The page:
Jeff Beck: Virtuoso guitarist and one of rock’s all-time greats

Jeff Beck performing at a Crystal Palace Garden Party in 1972 (Getty)
Jeff Beck performing at a Crystal Palace Garden Party in 1972 (Getty)

Jeff Beck, who has died aged 78, was one of the rock world’s guitar greats.

Despite being erratic, inconsistent and self-destructive, he kept the respect of critics and his peers with his virtuoso and inventive playing style.

He utilised distortion and feedback effects for dazzling performances in which he “bent” notes on the fretboard and enthralled audiences with delicious licks and teasing lead lines that demonstrated a talent for arrangement learned on the piano as a child.

While failing to find significant commercial success for most of his career, he was best known for his playing style and the musicians he performed alongside.

Beck first found fame with The Yardbirds before forming several short-lived incarnations of his own band.

Although he rarely sang, he scored a big hit as a solo artist with an out-of-character song, “Hi Ho Silver Lining”, written by Scott English and Larry Weiss. It made the Top 20 in both 1967 and on re-release five years later.

The singalong single even became a dance-floor classic, but Beck likened it to “having a pink toilet seat hung around your neck for the rest of your life”.

His earlier experience of having four Top 10 singles with The Yardbirds was never repeated with his own groups.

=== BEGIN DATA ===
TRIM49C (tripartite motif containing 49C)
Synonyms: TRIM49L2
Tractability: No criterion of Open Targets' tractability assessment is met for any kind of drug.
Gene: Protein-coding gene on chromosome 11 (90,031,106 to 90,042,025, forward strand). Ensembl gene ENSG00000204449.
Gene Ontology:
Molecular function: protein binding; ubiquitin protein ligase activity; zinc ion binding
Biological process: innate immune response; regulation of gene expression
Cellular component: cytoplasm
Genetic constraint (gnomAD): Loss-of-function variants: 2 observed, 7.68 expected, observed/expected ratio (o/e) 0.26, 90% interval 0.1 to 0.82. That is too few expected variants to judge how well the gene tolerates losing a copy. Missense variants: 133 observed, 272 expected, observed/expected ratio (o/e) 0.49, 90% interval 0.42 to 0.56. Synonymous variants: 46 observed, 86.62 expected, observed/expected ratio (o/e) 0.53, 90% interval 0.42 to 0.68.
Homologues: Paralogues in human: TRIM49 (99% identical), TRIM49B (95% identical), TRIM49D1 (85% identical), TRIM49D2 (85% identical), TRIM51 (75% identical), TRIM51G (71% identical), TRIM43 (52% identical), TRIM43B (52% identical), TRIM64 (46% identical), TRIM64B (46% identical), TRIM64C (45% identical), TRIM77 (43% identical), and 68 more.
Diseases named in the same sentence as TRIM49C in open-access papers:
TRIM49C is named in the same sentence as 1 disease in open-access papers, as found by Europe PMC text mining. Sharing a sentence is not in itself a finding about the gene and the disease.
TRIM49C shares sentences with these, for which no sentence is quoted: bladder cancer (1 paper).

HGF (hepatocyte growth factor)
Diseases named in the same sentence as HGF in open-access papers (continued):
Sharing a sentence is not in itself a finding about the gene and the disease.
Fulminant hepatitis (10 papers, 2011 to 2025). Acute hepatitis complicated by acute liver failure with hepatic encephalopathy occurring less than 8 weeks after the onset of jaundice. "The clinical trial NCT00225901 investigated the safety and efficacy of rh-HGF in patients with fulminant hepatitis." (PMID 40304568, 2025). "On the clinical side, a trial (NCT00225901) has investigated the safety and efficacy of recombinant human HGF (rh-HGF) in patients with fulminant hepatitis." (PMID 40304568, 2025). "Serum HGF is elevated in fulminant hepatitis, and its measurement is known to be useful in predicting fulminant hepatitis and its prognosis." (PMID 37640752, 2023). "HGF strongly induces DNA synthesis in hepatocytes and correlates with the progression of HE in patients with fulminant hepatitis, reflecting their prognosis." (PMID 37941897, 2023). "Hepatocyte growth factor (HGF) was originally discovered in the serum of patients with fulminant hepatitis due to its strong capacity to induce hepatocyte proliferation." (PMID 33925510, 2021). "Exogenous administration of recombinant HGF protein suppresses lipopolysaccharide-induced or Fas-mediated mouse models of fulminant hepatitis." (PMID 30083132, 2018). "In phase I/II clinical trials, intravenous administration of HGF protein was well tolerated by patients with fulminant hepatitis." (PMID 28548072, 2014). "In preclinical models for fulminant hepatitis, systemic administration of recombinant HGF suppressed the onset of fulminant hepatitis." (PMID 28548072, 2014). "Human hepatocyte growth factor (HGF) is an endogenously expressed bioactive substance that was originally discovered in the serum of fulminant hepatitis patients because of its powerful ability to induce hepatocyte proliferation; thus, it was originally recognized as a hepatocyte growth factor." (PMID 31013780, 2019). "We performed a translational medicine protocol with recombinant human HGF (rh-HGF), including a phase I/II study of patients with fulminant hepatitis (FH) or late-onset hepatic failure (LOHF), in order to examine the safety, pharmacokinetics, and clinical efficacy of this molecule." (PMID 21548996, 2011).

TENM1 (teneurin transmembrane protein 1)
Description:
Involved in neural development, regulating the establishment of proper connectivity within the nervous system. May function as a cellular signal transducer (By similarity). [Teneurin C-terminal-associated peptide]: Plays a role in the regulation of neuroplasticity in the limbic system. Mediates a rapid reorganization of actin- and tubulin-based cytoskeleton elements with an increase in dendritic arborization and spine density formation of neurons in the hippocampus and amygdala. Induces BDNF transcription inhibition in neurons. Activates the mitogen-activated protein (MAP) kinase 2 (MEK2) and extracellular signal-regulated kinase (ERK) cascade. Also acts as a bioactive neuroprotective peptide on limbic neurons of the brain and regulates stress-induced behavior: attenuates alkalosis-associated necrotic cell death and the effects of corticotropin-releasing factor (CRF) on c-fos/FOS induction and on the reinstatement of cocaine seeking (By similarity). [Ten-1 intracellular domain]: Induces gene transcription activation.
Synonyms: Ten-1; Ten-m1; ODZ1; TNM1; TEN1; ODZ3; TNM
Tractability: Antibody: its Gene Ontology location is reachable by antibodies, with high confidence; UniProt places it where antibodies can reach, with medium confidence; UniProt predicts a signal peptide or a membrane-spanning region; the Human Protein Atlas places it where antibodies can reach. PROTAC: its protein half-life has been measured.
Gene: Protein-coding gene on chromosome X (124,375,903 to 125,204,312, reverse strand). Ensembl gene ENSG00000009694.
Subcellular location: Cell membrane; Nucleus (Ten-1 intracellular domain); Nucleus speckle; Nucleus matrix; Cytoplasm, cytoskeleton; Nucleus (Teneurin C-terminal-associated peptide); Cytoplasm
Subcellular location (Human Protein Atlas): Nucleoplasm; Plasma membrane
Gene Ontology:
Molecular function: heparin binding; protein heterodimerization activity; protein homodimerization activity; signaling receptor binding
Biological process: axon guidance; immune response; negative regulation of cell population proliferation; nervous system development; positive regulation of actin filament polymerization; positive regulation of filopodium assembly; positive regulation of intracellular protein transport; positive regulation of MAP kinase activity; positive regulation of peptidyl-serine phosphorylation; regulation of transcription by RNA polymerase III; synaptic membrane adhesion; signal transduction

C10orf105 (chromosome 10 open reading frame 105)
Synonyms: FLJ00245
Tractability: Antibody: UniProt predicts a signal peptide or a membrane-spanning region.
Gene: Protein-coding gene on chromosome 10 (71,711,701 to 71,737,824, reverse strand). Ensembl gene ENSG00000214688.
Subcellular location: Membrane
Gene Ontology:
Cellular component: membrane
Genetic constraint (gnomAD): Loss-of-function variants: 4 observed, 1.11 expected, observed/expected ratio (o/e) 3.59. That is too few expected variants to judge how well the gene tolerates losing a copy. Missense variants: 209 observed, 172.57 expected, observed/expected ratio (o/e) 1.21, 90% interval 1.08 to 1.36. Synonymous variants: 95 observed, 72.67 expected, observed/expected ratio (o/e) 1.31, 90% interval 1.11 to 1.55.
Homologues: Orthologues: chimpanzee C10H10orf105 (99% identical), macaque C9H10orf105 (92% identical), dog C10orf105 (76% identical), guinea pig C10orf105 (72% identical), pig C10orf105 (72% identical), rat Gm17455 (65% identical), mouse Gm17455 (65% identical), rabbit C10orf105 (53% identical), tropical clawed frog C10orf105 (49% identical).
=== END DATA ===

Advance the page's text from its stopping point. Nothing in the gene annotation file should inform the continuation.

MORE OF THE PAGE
Beck joined in 1965 to replace Eric Clapton, who had recommended Jimmy Page, the future Led Zeppelin founder – another guitar legend – who turned down the offer and in turn suggested his friend Beck.

Spurring The Yardbirds on to experiment with different styles, his use of a fuzz box and feedback proved revolutionary on “Heart Full of Soul” (1965), a recording credited with helping to pioneer rock’s 1960s psychedelic sound.

On the gloomier “Evil Hearted You” (1965), billed as a double-A side with “Still I’m Sad”, Beck performed a solo described by one critic as “equal parts classical and James Bond soundtrack”.

The feedback returned for “Shapes of Things” (1966), while “Over Under Sideways Down” (1966), with elements of psychedelia, featured a riff composed by Beck that “made the song”, according to the group’s drummer, Jim McCarty.

Beck on stage in 1975 (Getty)
Beck on stage in 1975 (Getty)

Jimmy Page joined The Yardbirds towards the end of Beck’s time in the band, initially on bass, then as second lead guitarist.

The first Jeff Beck Group was formed in 1967, with the line-up including Rod Stewart as singer and Ronnie Wood first on rhythm guitar, then on bass, and a blues-style hard rock that proved influential.

Stewart proved to be the perfect foil to Beck, providing a magical combination in the way that Robert Plant and Jimmy Page would shortly afterwards in Led Zeppelin.

The group’s road manager, Peter Grant – who then guided Led Zeppelin to stardom – booked a US tour that began with them as support to the Grateful Dead.

Reviews proclaimed that they upstaged the headline act and followed in the footsteps of The Beatles by creating pandemonium among audiences.

Although failing to chart in Britain, Beck’s first album, with the group backing him, Truth (1968), featured several Beck-Stewart compositions and reached No 15 in the US.

The guitarist with musicians Tim Bogert and Carmine Appice (Getty)